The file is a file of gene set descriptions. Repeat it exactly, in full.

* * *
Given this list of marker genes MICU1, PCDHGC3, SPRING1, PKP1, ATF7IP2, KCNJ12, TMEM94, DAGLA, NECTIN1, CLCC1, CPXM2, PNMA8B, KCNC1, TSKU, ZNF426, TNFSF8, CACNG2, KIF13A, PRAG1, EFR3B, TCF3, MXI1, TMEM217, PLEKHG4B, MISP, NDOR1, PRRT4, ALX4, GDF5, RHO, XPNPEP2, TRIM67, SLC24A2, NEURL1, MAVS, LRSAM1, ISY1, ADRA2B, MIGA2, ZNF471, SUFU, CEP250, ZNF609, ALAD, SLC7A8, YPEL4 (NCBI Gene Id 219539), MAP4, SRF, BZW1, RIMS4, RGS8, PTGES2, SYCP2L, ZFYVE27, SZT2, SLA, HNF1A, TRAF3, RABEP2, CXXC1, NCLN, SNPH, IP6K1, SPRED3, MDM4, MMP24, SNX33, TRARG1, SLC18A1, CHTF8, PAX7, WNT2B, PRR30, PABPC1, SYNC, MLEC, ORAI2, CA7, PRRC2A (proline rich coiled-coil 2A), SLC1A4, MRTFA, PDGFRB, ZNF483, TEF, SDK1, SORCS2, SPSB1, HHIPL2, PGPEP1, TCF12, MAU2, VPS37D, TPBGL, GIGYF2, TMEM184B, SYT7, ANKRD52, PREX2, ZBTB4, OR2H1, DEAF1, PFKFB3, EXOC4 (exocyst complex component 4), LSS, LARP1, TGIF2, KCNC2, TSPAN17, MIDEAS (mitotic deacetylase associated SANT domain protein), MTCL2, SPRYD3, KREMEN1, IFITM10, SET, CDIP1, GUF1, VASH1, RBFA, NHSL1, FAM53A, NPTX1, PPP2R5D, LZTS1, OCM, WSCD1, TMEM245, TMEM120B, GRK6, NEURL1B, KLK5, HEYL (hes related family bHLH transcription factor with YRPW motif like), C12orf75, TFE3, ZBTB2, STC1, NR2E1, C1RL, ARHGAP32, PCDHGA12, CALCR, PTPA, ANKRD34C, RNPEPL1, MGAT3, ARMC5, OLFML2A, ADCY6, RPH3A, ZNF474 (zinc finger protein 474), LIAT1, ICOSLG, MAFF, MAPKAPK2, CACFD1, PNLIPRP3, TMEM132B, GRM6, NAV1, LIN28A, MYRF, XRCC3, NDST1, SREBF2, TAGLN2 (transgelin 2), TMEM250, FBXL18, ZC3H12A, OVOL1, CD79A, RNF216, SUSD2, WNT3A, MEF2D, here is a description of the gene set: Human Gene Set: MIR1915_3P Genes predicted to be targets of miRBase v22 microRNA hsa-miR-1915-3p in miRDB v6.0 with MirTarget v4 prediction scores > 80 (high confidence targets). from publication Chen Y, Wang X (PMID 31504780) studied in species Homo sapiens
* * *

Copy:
Given this list of marker genes MICU1, PCDHGC3, SPRING1, PKP1, ATF7IP2, KCNJ12, TMEM94, DAGLA, NECTIN1, CLCC1, CPXM2, PNMA8B, KCNC1, TSKU, ZNF426, TNFSF8, CACNG2, KIF13A, PRAG1, EFR3B, TCF3, MXI1, TMEM217, PLEKHG4B, MISP, NDOR1, PRRT4, ALX4, GDF5, RHO, XPNPEP2, TRIM67, SLC24A2, NEURL1, MAVS, LRSAM1, ISY1, ADRA2B, MIGA2, ZNF471, SUFU, CEP250, ZNF609, ALAD, SLC7A8, YPEL4 (NCBI Gene Id 219539), MAP4, SRF, BZW1, RIMS4, RGS8, PTGES2, SYCP2L, ZFYVE27, SZT2, SLA, HNF1A, TRAF3, RABEP2, CXXC1, NCLN, SNPH, IP6K1, SPRED3, MDM4, MMP24, SNX33, TRARG1, SLC18A1, CHTF8, PAX7, WNT2B, PRR30, PABPC1, SYNC, MLEC, ORAI2, CA7, PRRC2A (proline rich coiled-coil 2A), SLC1A4, MRTFA, PDGFRB, ZNF483, TEF, SDK1, SORCS2, SPSB1, HHIPL2, PGPEP1, TCF12, MAU2, VPS37D, TPBGL, GIGYF2, TMEM184B, SYT7, ANKRD52, PREX2, ZBTB4, OR2H1, DEAF1, PFKFB3, EXOC4 (exocyst complex component 4), LSS, LARP1, TGIF2, KCNC2, TSPAN17, MIDEAS (mitotic deacetylase associated SANT domain protein), MTCL2, SPRYD3, KREMEN1, IFITM10, SET, CDIP1, GUF1, VASH1, RBFA, NHSL1, FAM53A, NPTX1, PPP2R5D, LZTS1, OCM, WSCD1, TMEM245, TMEM120B, GRK6, NEURL1B, KLK5, HEYL (hes related family bHLH transcription factor with YRPW motif like), C12orf75, TFE3, ZBTB2, STC1, NR2E1, C1RL, ARHGAP32, PCDHGA12, CALCR, PTPA, ANKRD34C, RNPEPL1, MGAT3, ARMC5, OLFML2A, ADCY6, RPH3A, ZNF474 (zinc finger protein 474), LIAT1, ICOSLG, MAFF, MAPKAPK2, CACFD1, PNLIPRP3, TMEM132B, GRM6, NAV1, LIN28A, MYRF, XRCC3, NDST1, SREBF2, TAGLN2 (transgelin 2), TMEM250, FBXL18, ZC3H12A, OVOL1, CD79A, RNF216, SUSD2, WNT3A, MEF2D, here is a description of the gene set: Human Gene Set: MIR1915_3P Genes predicted to be targets of miRBase v22 microRNA hsa-miR-1915-3p in miRDB v6.0 with MirTarget v4 prediction scores > 80 (high confidence targets). from publication Chen Y, Wang X (PMID 31504780) studied in species Homo sapiens